The dollar is a bit weaker this afternoon after Trump fired Rex Tillerson as the US Secretary of State. The move comes as no surprise; after all, Tillerson was forced to issue a formal denial that he had called his boss a “moron,” which probably made him the hero of millions of people – myself included – who have said the same thing about our bosses in private as well. (This is a major reason why I’m now self-employed.) The much-awaited US consumer price index was even less of a shocker as it was almost exactly in line with expectations.
Also in the US political scene, there’s a special election today for the House of Representatives in Pennsylvania. The election is necessary because the incumbent, virulently opposed in public to abortion, was forced to resign after his mistress revealed that he privately encouraged her to do just that when she feared she was pregnant. (The reason for the election is actually irrelevant, but I just like to mention it.)
The election is being seen as a referendum on Trump and the Republican Party in general. The district is usually a safe Republican seat, but a poll taken last Friday gave the Democratic candidate a 4 ppt lead. Nonetheless the margin of error of the poll was given as 3.7 ppt, so basically it’s a toss-up. If the Democrat does win in such a usually solid Republican district, then it’s likely that many Republican politicians will simply give up and decide to retire come elections time in November rather than go through the hassle of running again.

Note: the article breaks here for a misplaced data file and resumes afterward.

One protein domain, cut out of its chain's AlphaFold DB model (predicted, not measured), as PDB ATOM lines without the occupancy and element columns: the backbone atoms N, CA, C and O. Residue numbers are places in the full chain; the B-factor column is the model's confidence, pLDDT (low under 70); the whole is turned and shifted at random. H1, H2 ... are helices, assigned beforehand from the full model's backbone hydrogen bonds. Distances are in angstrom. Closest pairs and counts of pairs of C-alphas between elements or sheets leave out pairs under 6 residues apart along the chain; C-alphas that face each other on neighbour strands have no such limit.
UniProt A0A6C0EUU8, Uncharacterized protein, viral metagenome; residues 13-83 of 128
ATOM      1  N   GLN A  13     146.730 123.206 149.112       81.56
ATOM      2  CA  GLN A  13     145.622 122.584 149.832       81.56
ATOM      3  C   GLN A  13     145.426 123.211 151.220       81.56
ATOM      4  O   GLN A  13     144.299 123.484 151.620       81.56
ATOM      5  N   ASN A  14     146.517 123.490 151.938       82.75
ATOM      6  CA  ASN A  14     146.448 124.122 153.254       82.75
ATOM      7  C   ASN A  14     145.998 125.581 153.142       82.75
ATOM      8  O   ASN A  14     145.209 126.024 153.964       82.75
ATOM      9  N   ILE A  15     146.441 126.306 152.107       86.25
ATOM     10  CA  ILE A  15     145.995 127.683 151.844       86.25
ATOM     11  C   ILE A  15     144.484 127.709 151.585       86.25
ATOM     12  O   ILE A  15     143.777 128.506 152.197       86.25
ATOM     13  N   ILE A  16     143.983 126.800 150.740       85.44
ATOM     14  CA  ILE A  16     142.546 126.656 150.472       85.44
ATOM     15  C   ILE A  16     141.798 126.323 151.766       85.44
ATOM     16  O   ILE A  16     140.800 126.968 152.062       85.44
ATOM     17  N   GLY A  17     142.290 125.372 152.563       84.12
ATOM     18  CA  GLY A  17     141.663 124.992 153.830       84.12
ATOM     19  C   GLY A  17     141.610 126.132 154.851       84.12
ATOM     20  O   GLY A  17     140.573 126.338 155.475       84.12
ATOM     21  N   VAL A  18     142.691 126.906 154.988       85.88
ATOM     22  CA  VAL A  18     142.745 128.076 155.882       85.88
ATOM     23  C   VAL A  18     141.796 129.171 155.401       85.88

Overnight, on the other side of the world, the Reserve Bank of Australia’s Assistant Gov. (Financial Markets) Christopher Kent give the keynote address at the KangaNews Debt Capital Markets (DCM) Summit. It will only be a 30-minute speech so I’m not sure whether it will contain anything earth-shattering.
Japan announces its machinery orders. This is a good indicator of investment, but not that reliable from a market point of view. It’s amazingly volatile, as you can see from the graph – last July was -7.5% yoy and the next month was +4.4% yoy -- and totally impossible to predict. Economists’ forecasts are really nothing more than guesses. Nonetheless, the trend does seem to be downwards (the six-month moving average of the mom figure is negative again). I think today’s data could be negative for JPY.
Finally, we get the monthly China trifecta of retail sales, industrial production and fixed asset investment. The figures are for January and February combined, to eliminate the distortion from the Lunar New Year, which floats between the two months. The figures are compared with the year-to-date for December, which of course is the entire 2017 figure. They’re expected to show a general slowdown, but I wouldn’t put too much credence in it, because of course the figures care still somewhat distorted by the holiday.
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